Walking or driving around the streets of Boston, you may have spotted the native, two-wheeled creature, known as Duos Rota Bostonia.
Yes, OK. Of course I made it up. But Duos Rota Bostonia has a kinder ring, don't you think, than what others would call Boston's urban cyclists. Brian McGrory calls them “the scourge of the city.”
In a recent column in the Boston Globe, McGrory went farther, expressing not only his particular distaste for those two-wheeled, lycra-clad, take-no-prisoners, traffic-darting cyclists, but suggesting the city ban street cyclists outright.
“Riding around downtown Boston, the Kenmore square area, the Boston University area, typically going as fast as cars are out there, except for they don't bother with stop signs, they don't bother with red lights, they don't stop for pedestrians and crosswalks,” McGrory tells me in a recent phone conversation.
He arguest that Boston’s bicyclists don’t follow the rules of the road and some of them act as if they don’t have to follow the laws of physics, either.
And, wait- what about Boston’s drivers and pedestrians? They aren’t following all the rules of the road either. Step foot on the streets of Boston, look both ways and you will find that you are in the middle of a low-grade, three-way urban turf war.
McGrory agrees: “You have this stew on our city streets of drivers who may typically be in a rush, and may not be the most polite people,” he says. “And what you do have is bedlam, and it's only going to get worse when we start this new bike sharing program."
McGrory's being deliberately inflammatory. (It is the columnist's wont to inject a little melodrama to make a point.) Here's a man, after all, who owns a bike, rides it in the suburbs, even has fond memories of delivering the Globe by bike around his neighborhood as a young paperboy.
Still, what irks McGrory is that there is something peculiar going on in the Boston version of this transportation war. Boston is not New York, or Copenhagen, or Paris, or Vancouver, he says. It's old Beantown. It's paved over cowpaths and narrow streets. It's squares that aren't square. It's historic buildings and crumbling sidewalks. It's a city that may not be suited for all modes of transportation.
And yet Boston is launching a new bike-share program. Hubway, a novel low-cost rental program that's been very successful in several other cities. Residents and tourists will be able to rent 600 bikes located in 60 kiosks in select areas of the city.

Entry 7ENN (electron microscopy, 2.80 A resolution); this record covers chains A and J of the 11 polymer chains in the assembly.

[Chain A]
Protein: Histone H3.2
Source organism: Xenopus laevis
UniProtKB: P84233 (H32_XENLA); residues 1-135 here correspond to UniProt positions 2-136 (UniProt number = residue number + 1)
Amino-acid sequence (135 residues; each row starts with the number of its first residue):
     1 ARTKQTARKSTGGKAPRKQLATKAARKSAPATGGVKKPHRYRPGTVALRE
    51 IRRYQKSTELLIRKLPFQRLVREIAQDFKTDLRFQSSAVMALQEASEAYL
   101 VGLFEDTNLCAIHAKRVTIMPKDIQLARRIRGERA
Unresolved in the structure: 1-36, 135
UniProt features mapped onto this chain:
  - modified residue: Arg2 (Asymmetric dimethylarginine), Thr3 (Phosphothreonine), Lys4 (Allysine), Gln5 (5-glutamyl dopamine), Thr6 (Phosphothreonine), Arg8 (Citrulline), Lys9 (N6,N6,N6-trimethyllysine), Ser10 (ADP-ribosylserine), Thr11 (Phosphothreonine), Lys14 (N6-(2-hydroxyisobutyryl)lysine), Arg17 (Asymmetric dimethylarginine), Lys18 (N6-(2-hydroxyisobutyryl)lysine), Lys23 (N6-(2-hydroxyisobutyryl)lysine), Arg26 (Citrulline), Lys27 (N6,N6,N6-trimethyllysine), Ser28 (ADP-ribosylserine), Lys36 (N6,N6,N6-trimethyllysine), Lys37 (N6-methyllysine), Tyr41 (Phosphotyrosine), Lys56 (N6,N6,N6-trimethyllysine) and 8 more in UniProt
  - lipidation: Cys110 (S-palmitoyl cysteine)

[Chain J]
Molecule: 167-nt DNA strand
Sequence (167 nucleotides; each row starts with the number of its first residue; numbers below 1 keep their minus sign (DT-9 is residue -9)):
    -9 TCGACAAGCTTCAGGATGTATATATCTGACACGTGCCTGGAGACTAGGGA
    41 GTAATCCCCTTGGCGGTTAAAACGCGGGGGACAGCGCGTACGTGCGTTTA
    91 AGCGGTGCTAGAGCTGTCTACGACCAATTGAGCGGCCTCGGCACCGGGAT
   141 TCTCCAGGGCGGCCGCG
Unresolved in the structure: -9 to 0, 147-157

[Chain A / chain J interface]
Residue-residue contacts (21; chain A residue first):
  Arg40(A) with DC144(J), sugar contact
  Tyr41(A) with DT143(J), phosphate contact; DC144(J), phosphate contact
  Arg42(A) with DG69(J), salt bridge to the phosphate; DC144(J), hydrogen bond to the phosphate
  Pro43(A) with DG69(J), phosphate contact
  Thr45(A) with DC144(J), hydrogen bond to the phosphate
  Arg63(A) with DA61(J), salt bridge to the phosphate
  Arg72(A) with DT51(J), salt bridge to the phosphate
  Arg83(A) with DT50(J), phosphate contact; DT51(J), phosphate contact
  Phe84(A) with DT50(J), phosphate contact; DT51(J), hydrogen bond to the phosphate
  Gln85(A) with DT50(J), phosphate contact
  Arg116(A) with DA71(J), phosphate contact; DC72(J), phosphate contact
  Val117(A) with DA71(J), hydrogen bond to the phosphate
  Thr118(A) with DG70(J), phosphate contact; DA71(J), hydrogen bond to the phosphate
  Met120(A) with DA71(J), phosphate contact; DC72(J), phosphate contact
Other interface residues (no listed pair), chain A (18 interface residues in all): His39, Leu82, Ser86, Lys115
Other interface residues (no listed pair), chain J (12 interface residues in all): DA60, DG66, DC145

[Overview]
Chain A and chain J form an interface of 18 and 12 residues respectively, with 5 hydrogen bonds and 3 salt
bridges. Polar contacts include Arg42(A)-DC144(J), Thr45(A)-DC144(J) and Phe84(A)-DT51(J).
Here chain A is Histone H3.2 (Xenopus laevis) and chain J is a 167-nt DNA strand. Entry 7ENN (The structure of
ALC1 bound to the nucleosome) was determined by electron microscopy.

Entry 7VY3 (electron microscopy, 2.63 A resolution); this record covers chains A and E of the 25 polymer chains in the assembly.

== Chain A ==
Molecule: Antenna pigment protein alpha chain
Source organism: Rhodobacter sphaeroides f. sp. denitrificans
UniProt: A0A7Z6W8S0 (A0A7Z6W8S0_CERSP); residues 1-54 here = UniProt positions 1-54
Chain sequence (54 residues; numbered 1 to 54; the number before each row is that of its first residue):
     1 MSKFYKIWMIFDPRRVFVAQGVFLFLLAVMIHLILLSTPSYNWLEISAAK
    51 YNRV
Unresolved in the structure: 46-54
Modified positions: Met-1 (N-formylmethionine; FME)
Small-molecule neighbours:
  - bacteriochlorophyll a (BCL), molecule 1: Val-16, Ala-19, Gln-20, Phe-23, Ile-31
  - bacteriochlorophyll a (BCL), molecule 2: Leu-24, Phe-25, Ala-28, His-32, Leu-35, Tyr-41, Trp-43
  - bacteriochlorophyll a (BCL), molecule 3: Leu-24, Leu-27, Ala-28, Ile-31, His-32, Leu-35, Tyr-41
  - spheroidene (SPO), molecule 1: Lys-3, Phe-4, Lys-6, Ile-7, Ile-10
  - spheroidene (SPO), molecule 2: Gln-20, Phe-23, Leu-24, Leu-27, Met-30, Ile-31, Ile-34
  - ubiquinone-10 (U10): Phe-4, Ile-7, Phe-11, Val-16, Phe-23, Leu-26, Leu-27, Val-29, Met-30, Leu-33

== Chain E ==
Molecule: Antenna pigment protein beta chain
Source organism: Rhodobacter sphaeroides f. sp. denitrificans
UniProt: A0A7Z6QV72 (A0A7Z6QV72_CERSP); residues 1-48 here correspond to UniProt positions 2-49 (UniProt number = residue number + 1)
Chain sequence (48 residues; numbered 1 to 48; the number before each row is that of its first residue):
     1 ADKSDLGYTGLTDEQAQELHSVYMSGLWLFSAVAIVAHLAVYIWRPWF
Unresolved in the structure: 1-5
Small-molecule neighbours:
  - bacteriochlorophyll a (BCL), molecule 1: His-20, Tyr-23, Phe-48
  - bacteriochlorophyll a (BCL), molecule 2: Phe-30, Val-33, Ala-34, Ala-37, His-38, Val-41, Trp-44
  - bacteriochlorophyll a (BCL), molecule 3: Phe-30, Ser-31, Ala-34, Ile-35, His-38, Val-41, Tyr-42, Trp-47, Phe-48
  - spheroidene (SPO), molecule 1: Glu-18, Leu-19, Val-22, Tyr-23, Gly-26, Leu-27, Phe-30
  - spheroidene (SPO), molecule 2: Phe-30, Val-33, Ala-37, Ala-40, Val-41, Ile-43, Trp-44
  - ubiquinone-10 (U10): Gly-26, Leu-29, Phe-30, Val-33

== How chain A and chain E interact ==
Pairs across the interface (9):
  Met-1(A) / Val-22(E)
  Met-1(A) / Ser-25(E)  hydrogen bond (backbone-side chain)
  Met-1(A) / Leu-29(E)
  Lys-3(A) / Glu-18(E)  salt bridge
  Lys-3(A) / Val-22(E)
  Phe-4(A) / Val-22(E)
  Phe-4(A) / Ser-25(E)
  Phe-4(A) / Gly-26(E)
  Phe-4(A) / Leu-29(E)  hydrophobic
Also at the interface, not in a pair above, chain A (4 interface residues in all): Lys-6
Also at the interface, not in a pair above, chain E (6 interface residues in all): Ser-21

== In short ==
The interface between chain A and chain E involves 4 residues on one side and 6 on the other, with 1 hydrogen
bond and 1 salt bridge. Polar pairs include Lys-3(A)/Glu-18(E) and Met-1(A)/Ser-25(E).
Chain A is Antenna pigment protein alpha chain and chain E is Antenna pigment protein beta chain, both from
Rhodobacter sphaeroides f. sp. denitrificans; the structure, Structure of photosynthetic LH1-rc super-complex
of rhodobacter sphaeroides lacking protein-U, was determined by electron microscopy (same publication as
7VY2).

For a man like McGrory, the bike-share program is like living in an imaginary Boston utopia. “People grabbing bikes for very little money, happily peddling to an outdoor café across town and you know, everybody living in perfect harmony with bunnies skipping across the meadows,” he says.
But here's the thing. Even McGrory admits that we might see him on the back of a Hubway bike. “I'll be honest," he says, "If these bikes are convenient and I need to get up to Fenway Park, I would think nothing of jumping on one. But, I'll tell you what. I guarantee you I'd stop for stop signs and traffic lights."
What do you think?
Do you agree with Brian McGrory? Are urban cyclists as the two-wheeled miscreants of the metropolis? ("Miscreant" - that's McGrory's word, not mine.) Or if you are one of the fast growing numbers of city cyclists, do you think the real problem is drivers? Do you think the streets of Boston can handle 600 more bikes in the hands of potentially inexperienced riders? How would you describe the city's biking culture, and how would you make it better?
We discuss Boston's bike culture with David Watson, executive director of MassBike, a state-wide bicycle advocacy group, and Vice Mayor of Cambridge Henrietta Davis, formerly the chair of Cambridge City Council Traffic and Transportation Committee.
This segment aired on July 20, 2011.